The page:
But is Srinivasan progressive? He had been Obama’s principal Deputy Solicitor General before the nomination, arguing Supreme Court cases in support of affirmative action and against Indiana’s restrictive voter ID law, for example. But this record doesn’t prove much. (Having once worked as an assistant Solicitor General, I know the inhabitants of that office will argue whatever halfway respectable arguments the Justice Department and, indirectly, the President, wants made.)

    Before the Obama administration, Srinivasan worked for five years in George W. Bush’s Justice Department. Prior to that, as an attorney in the private firm of O’Melveny & Myers, he defended Exxon Mobil in a lawsuit brought by Indonesians who accused the company’s security forces of torture, murder, and other violations against their people; successfully represented a newspaper that fired its employees for unionizing; and defended Enron’s former CEO, Jeffrey Skilling, later convicted for financial fraud. But in these instances, too, it could be argued he was just representing clients. Another clue: After graduating Stanford Law School in 1995, Srinivasan clerked for two Republican-appointed jurists – Judge J. Harvie Wilkinson III, and Supreme Court Justice Sandra Day O’Connor – both of whom were considered moderate.

    Since he became a judge on the D.C. Circuit, he hasn’t tipped his hand. But I discovered one morsel of information that might interest you: In 2000, he worked on Al Gore’s legal team in the infamous Supreme Court case of “Bush v. Gore.”

    My suspicion is Obama couldn’t do better than Srinivasan. No other nominee with get a majority of Senate votes.

  6. Elizabeth Warren by proxy
    Posted February 15, 2016 at 1:32 am | Permalink

    The sudden death of Justice Scalia creates an immediate vacancy on the most important court in the United States.

    Senator McConnell is right that the American people should have a voice in the selection of the next Supreme Court justice. In fact, they did — when President Obama won the 2012 election by five million votes.

    Article II Section 2 of the Constitution says the President of the United States nominates justices to the Supreme Court, with the advice and consent of the Senate. I can’t find a clause that says “…except when there’s a year left in the term of a Democratic President.”

    Senate Republicans took an oath just like Senate Democrats did. Abandoning the duties they swore to uphold would threaten both the Constitution and our democracy itself. It would also prove that all the Republican talk about loving the Constitution is just that — empty talk.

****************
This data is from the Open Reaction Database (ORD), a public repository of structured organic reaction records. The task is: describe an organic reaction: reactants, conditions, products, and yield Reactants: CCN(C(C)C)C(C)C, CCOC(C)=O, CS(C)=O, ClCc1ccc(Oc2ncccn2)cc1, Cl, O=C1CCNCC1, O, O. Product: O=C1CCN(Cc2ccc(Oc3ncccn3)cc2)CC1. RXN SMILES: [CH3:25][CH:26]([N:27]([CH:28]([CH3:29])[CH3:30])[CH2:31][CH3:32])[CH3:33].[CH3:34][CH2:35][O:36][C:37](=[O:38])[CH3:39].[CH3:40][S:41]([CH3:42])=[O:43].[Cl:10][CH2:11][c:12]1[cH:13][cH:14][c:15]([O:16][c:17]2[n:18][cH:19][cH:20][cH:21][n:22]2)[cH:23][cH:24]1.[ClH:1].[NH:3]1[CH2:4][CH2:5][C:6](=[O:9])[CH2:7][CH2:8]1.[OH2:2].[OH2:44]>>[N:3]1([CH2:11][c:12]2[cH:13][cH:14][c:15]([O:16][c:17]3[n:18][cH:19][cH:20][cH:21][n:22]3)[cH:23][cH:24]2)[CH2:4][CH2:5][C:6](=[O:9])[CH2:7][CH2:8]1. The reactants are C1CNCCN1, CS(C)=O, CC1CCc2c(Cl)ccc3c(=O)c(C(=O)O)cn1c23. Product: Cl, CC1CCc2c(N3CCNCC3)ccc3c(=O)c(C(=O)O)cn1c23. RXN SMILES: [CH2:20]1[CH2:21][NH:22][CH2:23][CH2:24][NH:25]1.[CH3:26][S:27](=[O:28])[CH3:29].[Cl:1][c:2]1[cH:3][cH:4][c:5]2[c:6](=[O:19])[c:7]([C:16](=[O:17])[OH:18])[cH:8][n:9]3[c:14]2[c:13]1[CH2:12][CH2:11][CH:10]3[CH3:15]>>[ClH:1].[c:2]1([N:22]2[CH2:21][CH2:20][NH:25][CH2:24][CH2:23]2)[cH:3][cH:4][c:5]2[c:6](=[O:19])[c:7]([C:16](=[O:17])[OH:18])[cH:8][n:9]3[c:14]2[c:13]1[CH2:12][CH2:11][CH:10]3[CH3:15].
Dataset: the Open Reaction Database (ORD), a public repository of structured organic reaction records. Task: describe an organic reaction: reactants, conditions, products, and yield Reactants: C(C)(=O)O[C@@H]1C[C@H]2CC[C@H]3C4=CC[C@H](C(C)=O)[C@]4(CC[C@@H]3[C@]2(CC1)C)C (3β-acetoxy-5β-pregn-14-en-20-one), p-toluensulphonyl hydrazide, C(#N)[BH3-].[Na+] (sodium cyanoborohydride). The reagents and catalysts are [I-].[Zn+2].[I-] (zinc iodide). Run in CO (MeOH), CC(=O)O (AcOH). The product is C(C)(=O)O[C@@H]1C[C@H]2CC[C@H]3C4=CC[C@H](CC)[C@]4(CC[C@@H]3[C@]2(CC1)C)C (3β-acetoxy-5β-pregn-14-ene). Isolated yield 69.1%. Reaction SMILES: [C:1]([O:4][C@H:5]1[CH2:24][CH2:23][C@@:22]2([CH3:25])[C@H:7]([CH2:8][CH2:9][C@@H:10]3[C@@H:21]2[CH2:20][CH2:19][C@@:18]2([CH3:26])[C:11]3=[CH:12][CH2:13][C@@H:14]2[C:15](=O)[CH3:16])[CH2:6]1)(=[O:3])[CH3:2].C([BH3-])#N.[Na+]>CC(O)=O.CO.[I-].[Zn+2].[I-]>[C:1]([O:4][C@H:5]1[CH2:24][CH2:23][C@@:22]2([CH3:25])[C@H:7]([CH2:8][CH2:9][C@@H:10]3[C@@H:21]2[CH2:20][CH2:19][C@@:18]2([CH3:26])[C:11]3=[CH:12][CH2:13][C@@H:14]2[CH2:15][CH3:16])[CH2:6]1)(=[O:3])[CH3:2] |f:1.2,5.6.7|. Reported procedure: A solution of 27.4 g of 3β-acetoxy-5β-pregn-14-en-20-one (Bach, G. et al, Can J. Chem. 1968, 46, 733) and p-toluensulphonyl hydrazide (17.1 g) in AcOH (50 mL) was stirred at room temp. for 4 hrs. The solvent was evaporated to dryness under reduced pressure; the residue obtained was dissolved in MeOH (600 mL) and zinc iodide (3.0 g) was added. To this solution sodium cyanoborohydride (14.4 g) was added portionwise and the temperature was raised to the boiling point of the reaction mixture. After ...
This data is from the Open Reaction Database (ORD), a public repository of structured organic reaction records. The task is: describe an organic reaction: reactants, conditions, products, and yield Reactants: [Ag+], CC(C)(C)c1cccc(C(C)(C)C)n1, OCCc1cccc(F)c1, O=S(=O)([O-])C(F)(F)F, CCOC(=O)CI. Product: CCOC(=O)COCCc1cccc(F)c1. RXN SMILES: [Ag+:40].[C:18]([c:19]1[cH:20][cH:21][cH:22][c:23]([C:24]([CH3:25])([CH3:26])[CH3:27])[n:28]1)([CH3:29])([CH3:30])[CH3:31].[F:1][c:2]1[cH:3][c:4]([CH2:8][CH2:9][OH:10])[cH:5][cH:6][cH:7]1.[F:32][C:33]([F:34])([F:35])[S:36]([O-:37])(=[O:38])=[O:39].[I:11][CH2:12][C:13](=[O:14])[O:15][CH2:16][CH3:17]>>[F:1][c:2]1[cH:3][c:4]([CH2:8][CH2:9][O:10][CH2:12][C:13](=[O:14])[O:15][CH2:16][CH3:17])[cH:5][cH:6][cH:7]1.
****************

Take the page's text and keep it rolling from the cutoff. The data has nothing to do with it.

7. EOS
    Posted February 15, 2016 at 7:58 am | Permalink

    Obama can nominate whomever he wants. Doubt he’ll get 60 votes for any nominee. If the Senate takes a recess of more than 10 days, the Republican Party is history. Game over – there will be no war. The next President will fill the vacancy.

  8. Demetrius
    Posted February 15, 2016 at 8:06 am | Permalink

    I keep saying we’re headed into a new Civil War, and people scoff because there aren’t armies lining up in blue & grey uniforms, etc.,

    Still, I think there is no question our society is headed into a “cold” civil war … where the normal rules regarding political compromise, and the orderly trading of power back and forth among groups in our society is breaking down. From the standoff in Oregon, to open-carry groups marching around threatening their fellow citizens, to the Donald Trump phenonomena, to majorities in Congress flat-out refusing to act on any SC nominee who doesn’t meet their purity test, etc., we are clearly headed into new territory.

    There are groups in this country that believe their cause is so righteous (because of the bible, guns, abortion, “traditional” values, capitalism, etc.) that bending or breaking these rules is acceptable because their cause(s) is more important than democracy, the Constitution, etc.

    The new civil war is going to be messier and much more complicated than last time … since rather than north vs. south, it will be community vs. community, urban vs. rural, the educated vs. those who “believe,” etc. – fought house-by-house, neighborhood-by-neighborhood, on the Internet, etc.

  9. Demetrius
    Posted February 15, 2016 at 9:01 am | Permalink

  10. Jean Henry
    Posted February 15, 2016 at 9:13 am | Permalink